together for lunch or dinner and talk. d’Aquili would give Newberg the material he’d written—one book called Biogenetic Structuralism, another called Spectrum of Ritual, a proliferation of articles for Zygon: Journal of Religion and Science—and Newberg would read, synthesize, offer questions and ideas. “It was sort of a strange kind of research,” Newberg says, smiling, his modesty disarming. “We’d have a meal together. We’d talk. We’d write a paper on our conversation.”

   At the same time, Newberg was working in Penn’s nuclear-medicine department, learning how to take scans of the heart, the liver, the kidney, and other body parts—and studying the power of brain imaging. It wasn’t long before he recognized that the empirical brain imaging work he was doing in the nuclear-medicine department could be a marvelous adjunct to the theoretical models he and d’Aquili had been developing to depict how the brain works during spiritual experiences. Blending the two approaches gave their work a new edge, a distinctive and original component.
   “There were already a lot of studies showing that the prefrontal cortex is activated when people are focusing,” Newberg explains. “So Gene and I said, ‘Okay, during meditation, people are focusing their attention and, therefore, they are probably, at least in part, activating their prefrontal cortex during that time.’ But we also believe that the brain is more complicated than that, that religious experiences can’t be isolated to a single area. Religious experience involves a lot of different aspects of our thoughts, our emotions, our cognitions, and neuroimaging helps us look at what is happening.”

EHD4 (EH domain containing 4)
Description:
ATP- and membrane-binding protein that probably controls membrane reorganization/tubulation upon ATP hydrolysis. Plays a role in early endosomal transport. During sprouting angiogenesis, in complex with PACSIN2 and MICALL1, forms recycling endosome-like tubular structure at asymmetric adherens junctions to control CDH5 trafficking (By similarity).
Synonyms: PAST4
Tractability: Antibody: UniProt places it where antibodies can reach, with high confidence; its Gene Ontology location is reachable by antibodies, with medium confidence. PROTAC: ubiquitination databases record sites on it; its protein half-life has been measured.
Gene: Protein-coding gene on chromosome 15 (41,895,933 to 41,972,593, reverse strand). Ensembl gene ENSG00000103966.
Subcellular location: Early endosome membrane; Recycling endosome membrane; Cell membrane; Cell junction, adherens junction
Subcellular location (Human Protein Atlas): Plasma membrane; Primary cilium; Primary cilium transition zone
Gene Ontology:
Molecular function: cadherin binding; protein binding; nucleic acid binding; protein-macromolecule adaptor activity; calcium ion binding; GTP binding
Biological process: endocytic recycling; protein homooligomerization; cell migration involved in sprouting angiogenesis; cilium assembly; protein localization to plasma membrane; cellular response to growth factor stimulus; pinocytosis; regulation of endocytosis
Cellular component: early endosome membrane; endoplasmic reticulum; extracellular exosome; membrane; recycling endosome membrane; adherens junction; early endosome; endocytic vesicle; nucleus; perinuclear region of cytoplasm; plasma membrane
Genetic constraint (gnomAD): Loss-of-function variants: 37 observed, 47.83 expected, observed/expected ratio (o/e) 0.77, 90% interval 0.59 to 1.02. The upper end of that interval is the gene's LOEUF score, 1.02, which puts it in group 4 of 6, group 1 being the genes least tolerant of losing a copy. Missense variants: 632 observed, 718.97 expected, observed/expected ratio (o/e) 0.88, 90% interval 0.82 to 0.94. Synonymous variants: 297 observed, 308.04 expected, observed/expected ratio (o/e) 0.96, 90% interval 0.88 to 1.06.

Why God Won’t Go Away, which provides, among other things, an in-depth look at just what happens to the brain during a religious experience, is the popularized version of The Mystical Mind: Probing the Biology of Religious Experience, a dense thicket of a book Newberg and d’Aquili completed in 1998, just prior to d’Aquili’s sudden death from a massive heart attack. It was Newberg’s idea to reach out to a lay audience with a far more accessible book—and his great good fortune to find Vince Rause, a Pittsburgh-based freelance writer, whose background in brain sciences, enthusiasm for the material, and talent with the English language are profoundly reflected in the final product.
   Why God Won’t Go Away reads more like a story than it does a distillation of research. It wanders into cultural, sociological, philosophical, and (in the final pages) political realms that feel daring and—though Newberg insists that he hopes the book won’t stir too much ire—innately controversial. The book begins by introducing readers to Robert, one of the 11 research subjects Newberg has studied using neuroimaging tools. Robert is a devout Buddhist, an accomplished practitioner of Tibetan meditation who is, as the book opens, “about to begin another meditative voyage inward.”
   As always, his goal is to quiet the constant chatter of the conscious mind and lose himself in the deeper, simpler reality within. It’s a journey he’s made a thousand times before, but this time, as he drifts off into that inner spiritual reality—as the material world around him recedes like a fading dream—he remains tethered to the physical here and now by a length of common twine. That twine, we soon learn, is what Robert will tug on once he has reached the “transcendent peak” of spiritual intensity.